Cambridge-based firm unveils surgical robotic system to be used by NHS hospitals
[Cambridge, UK] A new robotic system designed and built by CMR Surgical for minimal access surgery will be used in NHS hospitals next year.
Unveiled this week, the new system, called Versius, is expected to compete with the American da Vinci robot created by Intuitive Surgical, which has been used in the NHS for more than 15 years.
Dr Mark Slack, CMR Surgical Medical Director and former Head of Gynaecology at Addenbrooke’s Hospital, said Versius was ‘radically different’ to other systems currently on the market.
The robot’s individually cart-mounted arms are reportedly able to mimic the dexterity and range of movement in a surgeon’s arm, and the company says it will be ‘flexible enough’ to manage a variety of laparoscopic procedures, while its design will allow it to be easily moved around the operating room.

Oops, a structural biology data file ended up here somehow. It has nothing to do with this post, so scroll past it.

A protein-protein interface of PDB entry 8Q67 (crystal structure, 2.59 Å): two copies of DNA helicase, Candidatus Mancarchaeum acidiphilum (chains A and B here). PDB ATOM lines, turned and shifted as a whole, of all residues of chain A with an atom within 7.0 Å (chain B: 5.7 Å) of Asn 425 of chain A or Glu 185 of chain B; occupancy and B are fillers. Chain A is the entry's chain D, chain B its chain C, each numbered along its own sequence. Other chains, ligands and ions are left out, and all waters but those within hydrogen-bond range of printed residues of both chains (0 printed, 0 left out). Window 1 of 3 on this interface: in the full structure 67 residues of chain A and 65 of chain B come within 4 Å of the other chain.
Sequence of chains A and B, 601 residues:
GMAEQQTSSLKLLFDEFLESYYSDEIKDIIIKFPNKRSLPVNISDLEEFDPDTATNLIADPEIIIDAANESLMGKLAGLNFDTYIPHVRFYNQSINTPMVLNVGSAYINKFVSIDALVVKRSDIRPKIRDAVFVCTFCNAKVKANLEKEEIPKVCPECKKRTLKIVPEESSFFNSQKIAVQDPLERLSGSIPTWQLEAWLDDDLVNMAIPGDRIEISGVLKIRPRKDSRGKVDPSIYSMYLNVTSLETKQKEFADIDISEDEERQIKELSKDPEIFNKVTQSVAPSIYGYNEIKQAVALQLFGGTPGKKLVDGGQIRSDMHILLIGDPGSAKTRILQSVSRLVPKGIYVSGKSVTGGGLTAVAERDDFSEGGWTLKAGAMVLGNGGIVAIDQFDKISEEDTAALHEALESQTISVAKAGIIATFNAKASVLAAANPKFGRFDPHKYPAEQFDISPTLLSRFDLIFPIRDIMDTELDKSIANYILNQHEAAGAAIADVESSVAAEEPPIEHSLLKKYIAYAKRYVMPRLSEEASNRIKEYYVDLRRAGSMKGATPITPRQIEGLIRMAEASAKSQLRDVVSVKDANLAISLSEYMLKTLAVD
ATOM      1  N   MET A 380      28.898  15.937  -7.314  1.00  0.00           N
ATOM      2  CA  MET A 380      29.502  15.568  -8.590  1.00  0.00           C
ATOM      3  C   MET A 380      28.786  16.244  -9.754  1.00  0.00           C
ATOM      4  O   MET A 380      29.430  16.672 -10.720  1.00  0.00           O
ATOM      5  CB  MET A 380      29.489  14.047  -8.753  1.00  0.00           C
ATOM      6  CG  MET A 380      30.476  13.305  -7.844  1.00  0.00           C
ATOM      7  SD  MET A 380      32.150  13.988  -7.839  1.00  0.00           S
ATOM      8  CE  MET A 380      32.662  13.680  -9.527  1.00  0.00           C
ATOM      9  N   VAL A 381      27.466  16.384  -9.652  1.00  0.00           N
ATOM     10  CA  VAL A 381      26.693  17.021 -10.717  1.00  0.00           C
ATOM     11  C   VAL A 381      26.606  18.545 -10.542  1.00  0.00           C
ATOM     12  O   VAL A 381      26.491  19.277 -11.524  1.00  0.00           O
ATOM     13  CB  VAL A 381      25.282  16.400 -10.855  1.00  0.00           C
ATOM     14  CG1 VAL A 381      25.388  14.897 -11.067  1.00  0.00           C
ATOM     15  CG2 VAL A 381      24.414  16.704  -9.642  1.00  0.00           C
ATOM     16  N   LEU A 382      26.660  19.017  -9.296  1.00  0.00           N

The Cambridge-based firm is currently carrying out preclinical trials to demonstrate the system’s ability to perform upper gastrointestinal, gynaecological, colorectal and renal surgery; Versius does not currently have FDA 510(K) clearance and it is not CE Marked.
CMR Surgical says it expects the system to be used in NHS hospitals and other countries across Europe starting next year, while the company eyes a wider international expansion.
Martin Frost, CMR Surgical CEO, said the launch of Versius represented ‘a pivotal moment in the next chapter of surgery and patient care’.
In June, the company announced that it closed a Series B financing round of £75m ($100m), thought to be largest medical device funding raise of its kind in Europe.
Professor Shafi Ahmed, Consultant General, Laparoscopic and Colorectal Surgeon at Barts Health NHS Trust, dubbed the ‘virtual surgeon’, told BJ-HC many robotic surgical systems would ‘soon come to market’, driving down costs and enabling wider access to the ‘surgical robot’.